Above photo of Ford Field shot by Scott Kelby using a Nikon 10.5mm f/2.8 lens on a D3 body
During a recent visit by my buddy Scott Kelby who came up to shoot the Lions vs. the Bears game, he showed me this shot that he took with his Nikon 10.5mm f/2.8 lens on his Nikon D3. Honestly, I was never really a fan of fisheye shots before but there was something about this one that made me say "cool!"
My search for a fisheye lens began
Now keep in mind that for me a fisheye lens is something that I would use on occasion at best. It's not something that I would use every day and even Scott said, "you will probably use it the least" when I was asking "what should be my next lens?" Keeping that in mind I was debating between the Nikon 10.5mm f/2.8 DX fisheye lens and the Nikon 16mm f/2.8 EX fisheye lens. The difference is that the 16mm Fisheye lens is designed for full frame bodies like my D700. The 10.5mm Fisheye is a DX lens for Bodies with a cropped sensor like a D300s. There is about a $300 price difference between the two and I figured since I wouldn't be using it that often and when I do it will probably be on my D5000, so I decided to go the 10.5mm.
note: click on any of the shots in this post to see them larger
The Sigma 15mm f/2.8 detour
When I went to order my Nikon 10.5mm lens (still debating the 16mm), it wasn't in stock. So as an alternative it was suggested that I try the Sigma 15mm f/2.8 Fisheye Lens. Since they had no problem taking it back if I didn't like it, I decided to give it a shot (get it, "give it shot", c'mon these are the jokes people).
A serious WTF moment:
I got the lens and put it on my D700 and fired. Here's what I got:
Umm, What? I felt like I was shooting through a hole. Granted, this may be cool for somethings, but I can do that in Photoshop. What makes matters worse it wouldn't work with my D5000 at all. The camera wouldn't even come on with that lens attached. So back in the box it went. Thanks, but not quite what I had in mind. Now I know that there is probably software out there designed to correct these images and make them look, um right. However, I don't feel that I should have to process every single image that comes out of my camera using special software and the fact that it wouldn't work at all on the D5000 was a deal breaker anyway.
The Nikon 10.5 mm Fisheye Lens vs. the Nikon 16mm Fisheye Lens
So back to the real debate. I was back to which one to get and I decided on the 10.5mm Fisheye Lens because for what I plan to do with it, the price difference just wasn't worth it. However, just to make sure and to give you guys some real world shots to see the difference, I rented the 16mm from LensPro To Go.com for a week to really see the difference. So here goes:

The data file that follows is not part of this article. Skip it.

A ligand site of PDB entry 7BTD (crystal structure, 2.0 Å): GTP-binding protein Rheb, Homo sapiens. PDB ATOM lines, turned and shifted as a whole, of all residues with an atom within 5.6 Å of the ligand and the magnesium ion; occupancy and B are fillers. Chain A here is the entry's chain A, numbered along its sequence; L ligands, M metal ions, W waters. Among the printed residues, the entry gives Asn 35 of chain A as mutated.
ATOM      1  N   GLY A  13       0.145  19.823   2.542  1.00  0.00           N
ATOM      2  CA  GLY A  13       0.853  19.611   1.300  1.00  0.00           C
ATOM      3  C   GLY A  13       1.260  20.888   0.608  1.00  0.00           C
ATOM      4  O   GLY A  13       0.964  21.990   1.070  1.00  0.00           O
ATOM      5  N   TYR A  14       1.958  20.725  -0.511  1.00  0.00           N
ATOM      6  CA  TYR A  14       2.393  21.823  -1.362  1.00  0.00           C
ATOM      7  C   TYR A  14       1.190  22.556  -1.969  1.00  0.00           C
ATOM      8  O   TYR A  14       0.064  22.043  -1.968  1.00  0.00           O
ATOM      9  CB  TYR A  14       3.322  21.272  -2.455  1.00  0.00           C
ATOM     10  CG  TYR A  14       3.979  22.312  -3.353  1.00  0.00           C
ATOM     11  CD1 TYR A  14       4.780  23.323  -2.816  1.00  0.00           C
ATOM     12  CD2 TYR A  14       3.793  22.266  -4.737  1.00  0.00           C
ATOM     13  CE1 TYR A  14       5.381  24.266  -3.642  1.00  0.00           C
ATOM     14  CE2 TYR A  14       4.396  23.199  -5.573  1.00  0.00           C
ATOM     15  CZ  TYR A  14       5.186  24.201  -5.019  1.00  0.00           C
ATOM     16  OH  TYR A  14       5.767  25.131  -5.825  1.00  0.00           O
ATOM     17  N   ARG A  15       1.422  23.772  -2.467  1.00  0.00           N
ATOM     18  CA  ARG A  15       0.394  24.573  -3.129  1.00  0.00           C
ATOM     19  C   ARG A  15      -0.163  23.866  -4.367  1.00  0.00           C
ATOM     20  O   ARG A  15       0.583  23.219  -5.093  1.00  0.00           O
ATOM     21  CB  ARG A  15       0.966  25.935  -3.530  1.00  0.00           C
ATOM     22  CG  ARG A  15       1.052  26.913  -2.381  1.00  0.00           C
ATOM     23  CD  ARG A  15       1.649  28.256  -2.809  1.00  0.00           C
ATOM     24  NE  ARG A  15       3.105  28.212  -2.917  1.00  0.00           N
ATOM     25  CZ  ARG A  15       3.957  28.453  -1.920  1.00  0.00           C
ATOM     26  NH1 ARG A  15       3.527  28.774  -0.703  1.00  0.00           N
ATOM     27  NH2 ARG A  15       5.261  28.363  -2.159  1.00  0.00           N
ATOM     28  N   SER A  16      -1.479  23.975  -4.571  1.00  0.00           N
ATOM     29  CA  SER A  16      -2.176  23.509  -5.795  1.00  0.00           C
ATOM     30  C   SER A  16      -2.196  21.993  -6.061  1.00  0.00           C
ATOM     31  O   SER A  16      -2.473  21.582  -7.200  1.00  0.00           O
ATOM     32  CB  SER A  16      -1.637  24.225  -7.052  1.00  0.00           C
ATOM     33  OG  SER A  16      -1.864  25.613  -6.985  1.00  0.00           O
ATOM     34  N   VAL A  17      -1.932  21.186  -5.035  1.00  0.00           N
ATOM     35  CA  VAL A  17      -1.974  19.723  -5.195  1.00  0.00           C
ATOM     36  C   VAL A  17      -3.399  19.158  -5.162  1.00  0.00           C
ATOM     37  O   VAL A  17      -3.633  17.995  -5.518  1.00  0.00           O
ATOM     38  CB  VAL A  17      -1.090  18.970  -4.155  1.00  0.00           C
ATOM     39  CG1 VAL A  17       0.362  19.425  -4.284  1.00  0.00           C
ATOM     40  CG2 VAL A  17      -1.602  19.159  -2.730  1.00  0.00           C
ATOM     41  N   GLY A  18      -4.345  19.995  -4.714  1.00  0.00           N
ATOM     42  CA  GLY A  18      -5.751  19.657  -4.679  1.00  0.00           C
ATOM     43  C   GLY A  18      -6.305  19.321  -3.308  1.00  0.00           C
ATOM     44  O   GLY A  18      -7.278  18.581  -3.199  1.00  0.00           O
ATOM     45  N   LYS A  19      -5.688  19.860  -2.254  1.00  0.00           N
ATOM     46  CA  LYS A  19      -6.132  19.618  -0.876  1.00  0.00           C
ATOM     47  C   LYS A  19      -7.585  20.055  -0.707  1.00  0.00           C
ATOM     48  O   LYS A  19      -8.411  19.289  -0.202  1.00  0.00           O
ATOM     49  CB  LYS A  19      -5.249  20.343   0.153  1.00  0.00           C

Nikon 10.5mm Fisheye shot on a D700 at f/2.8, ISO 200, Aperture Priority
Nikon 16mm Fisheye shot on a D700 at f/2.8, ISO 200, Aperture Priority
Then the Tripod police showed up
OK everything was going good during this test shoot until, yep you guessed it, the Tripod Police showed up. "Sir you're not allowed to take pictures here." So the next two shots were taken with the D5000. However, they were taken literally as I was packing up and since the D5000 requires Nikon AF-S lenses to AUTOFOCUS (neither the 10.5mm or 16mm lenses are AF-S lenses), I couldn't focus these by looking through the view finder for fear of being tackled. So these are out of focus for that reason and not the fault of the lens. (This is definitely something to keep in mind when choosing a lens for a consumer body. See compatibility the lens compatibility links at the end of the post.) However, the main purpose here was to show what you get with a cropped sensor on each lens. So the focus issue wasn't my main concern for this test.
Nikon 10.5mm Fisheye shot on a D5000 at f/2.8, ISO 200, Aperture Priority
I got a little luckier here with the focus as the focus ring just happened to be closer to where it needed to be. This was a quick lens swap as I pretended to be taking everything down. 🙂
Nikon 16mm Fisheye shot on a D5000 at f/2.8, ISO 200, Aperture Priority
Just for fun
I also recently got the ("dream lens") Nikon 14-24mm f/2.8 Wide Angle Lens. So I thought I would give you a comparison of the above Fisheye shots against this "dream" wide angle lens too. I got these two shots before the Tripod Police showed up.
Nikon 14-24mm Wide Angle Lens shot on a D700 at f/2.8, 14mm, ISO 200, Aperture Priority
Nikon 14-24mm Wide Angle Lens shot on a D5000 at f/2.8, 21mm equivalent, ISO 200, Aperture Priority
The Bottom Line
I'm happy with my choice of the Nikon 10.5mm Fisheye Lens. If you plan to use one of these primarily on a full frame body, then you might want to look at the 16mm Fisheye. If you really aren't sure even after this post as what will work best for you, spend a few bucks over at lensprotogo.com and rent the ones you're thinking about and they you can see them side-by-side.
Note: When using a cropped sensor lens (DX) on a full frame body like the D700 or D3 your image will be cropped down to about 6MP (2784×1848) instead of the full 12MP (4256×2832) supported by your full frame camera. So if you really want the full resolution of your camera then you should go with a full-frame lens.
Here are a few links to help you out:
The Nikon 10.5mm f/2.8 ED DX Fisheye Lens goes for $695 here.
The Nikon 16mm f/2.8 Fisheye Lens goes for $930 here.
The Nikon 14-24mm f/2.8 ED Wide Angle Lens goes for $1,825 here.
The Sigma 15mm f2.8 EX Fisheye Lens goes for $609 here.